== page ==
6 Tips to Organize Your Photos
- Use folders. Become familiar with the Create New Folder command in Windows, because you’re going to need it. Use a lot of folders and subfolders to smartly organize your photos. Give each folder a unique name, depending on how you want to organize the photos.
- Organize by date. If you decide to organize by the date the photo was taken, give your folders names like “2008” or “2008, November.” You can then place the photos taken on those dates inside those folders. Be sure to place the photos in the folders based on the date that you took the photo, not on the date you downloaded the photos from your camera, especially if don’t download photos as often as you should. Keep in mind that many different brands of camera software automatically create a file name for each photo based on the date that you transfer the photos from your camera to your hard drive.
- Organize by event. Some people would rather organize photos by event, such as a child’s birthday or a vacation. However, using this method could create an overwhelming number of folders. If you choose to organize by event, it might be helpful to create a folder for each year and then create folders for each event inside the folder for each year. You also could create a folder for general events, such as “birthdays” or “vacations,” and then create subfolders for individual events. By creating a subfolder system, you can more easily find particular photos.
- Name photos by date. Your camera software and Windows will give each photo a unique name when downloading, but the names are generic and don’t tell you much about the image. You’ll need to rename the photos anyway, so you should further organize them with the name. For example, if you start the name of each photo with the date taken, the photos will be organized smartly within each folder. Use a format for the date that will easily sort alphabetically within each folder, such as “2008-11-23” or “2008-01-01.” By leading with the year followed by the month and date, you can order the photos from earliest to latest, or vice versa, within each folder. Keep in mind that the “Date Modified” column in Windows will list the date that you downloaded the photo, not the date it was taken, so you cannot sort the photos easily by using the “Date Modified” column.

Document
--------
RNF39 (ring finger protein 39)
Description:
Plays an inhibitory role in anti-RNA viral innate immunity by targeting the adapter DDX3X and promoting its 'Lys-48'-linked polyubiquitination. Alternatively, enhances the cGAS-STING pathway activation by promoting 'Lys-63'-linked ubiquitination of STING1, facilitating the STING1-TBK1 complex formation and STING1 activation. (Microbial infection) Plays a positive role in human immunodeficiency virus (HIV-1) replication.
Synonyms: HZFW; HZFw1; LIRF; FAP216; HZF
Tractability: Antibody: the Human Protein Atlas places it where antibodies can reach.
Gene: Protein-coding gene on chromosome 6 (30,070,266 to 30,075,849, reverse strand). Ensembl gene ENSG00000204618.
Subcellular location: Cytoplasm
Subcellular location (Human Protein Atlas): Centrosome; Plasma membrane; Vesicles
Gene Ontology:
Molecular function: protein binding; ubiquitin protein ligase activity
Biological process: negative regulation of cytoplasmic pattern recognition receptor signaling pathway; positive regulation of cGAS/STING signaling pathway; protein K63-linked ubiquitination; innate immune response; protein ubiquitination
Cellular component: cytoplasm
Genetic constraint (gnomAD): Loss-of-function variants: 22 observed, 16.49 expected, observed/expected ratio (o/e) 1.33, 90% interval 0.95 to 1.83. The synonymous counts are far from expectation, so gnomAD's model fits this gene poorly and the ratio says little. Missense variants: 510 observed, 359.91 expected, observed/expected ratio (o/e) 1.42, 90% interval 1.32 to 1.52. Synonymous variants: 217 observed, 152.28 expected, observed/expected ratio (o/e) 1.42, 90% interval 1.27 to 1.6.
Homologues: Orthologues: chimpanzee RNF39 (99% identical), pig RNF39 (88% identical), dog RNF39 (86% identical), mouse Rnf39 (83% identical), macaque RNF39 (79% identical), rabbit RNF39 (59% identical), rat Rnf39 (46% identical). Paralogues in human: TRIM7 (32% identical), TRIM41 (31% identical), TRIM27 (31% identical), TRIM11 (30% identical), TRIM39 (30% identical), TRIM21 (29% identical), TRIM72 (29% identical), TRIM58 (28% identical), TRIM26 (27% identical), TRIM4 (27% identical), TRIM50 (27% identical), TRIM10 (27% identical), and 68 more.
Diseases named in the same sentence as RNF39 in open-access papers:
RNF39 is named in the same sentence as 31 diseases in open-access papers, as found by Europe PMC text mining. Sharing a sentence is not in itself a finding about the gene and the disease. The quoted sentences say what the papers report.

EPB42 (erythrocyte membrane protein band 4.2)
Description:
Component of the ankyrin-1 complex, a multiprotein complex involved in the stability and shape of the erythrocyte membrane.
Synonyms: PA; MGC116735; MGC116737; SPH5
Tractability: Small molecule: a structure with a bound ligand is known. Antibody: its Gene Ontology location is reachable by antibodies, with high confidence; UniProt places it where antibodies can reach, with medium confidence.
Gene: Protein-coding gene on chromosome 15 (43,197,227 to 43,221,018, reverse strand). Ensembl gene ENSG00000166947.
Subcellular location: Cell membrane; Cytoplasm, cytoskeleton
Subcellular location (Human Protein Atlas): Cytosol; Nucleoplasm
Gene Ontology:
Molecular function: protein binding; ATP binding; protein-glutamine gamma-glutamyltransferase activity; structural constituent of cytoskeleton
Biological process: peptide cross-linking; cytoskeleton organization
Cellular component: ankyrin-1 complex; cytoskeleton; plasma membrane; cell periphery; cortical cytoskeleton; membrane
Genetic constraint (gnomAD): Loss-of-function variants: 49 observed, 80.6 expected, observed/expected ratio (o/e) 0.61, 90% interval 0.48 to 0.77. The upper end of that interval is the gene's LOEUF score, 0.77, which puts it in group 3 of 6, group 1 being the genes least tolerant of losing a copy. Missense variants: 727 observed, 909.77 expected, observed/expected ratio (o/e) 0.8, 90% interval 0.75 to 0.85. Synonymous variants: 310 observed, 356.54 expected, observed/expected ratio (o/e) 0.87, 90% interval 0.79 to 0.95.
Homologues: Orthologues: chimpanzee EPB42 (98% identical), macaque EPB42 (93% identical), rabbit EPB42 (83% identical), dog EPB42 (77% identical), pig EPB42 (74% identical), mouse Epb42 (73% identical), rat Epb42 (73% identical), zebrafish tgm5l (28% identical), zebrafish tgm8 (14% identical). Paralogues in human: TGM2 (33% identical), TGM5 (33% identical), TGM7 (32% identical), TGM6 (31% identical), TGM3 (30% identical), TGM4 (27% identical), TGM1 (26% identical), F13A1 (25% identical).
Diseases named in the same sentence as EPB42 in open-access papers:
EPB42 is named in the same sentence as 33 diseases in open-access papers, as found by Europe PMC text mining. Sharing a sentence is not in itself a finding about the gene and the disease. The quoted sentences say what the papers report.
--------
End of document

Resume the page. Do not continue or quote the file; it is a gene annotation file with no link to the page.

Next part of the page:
- Name photos by event. Include the name of the event and the specific location within the name of the photo, such as “2008-11-23, Orlando vacation, swimming at hotel pool”. When the photos are sorted alphabetically, you might have dozens of photos taken on Nov. 23 from your Orlando vacation, and they’ll all sort together within the folder if you use this naming system. Then, by including a specific and unique location at the end of each photo’s name, you can easily find the particular photo you want.
- Name photos by person. Finally, you could include the name of each person in the photo’s name. Referencing the above example, you could add the names of the people swimming, such as: “2008-11-23, Orlando vacation, swimming at hotel pool, Jimmy, Kelly, Grandpa Steven”. With the names included in the file name, you later could do a Windows file name search and find all of the photos that include a certain person.
If you have a bunch of digital photos that you’d like to rename quickly and easily, please read: Quick-Fix Photo Tagging - Rename Your Digital Photos in 4 Easy Steps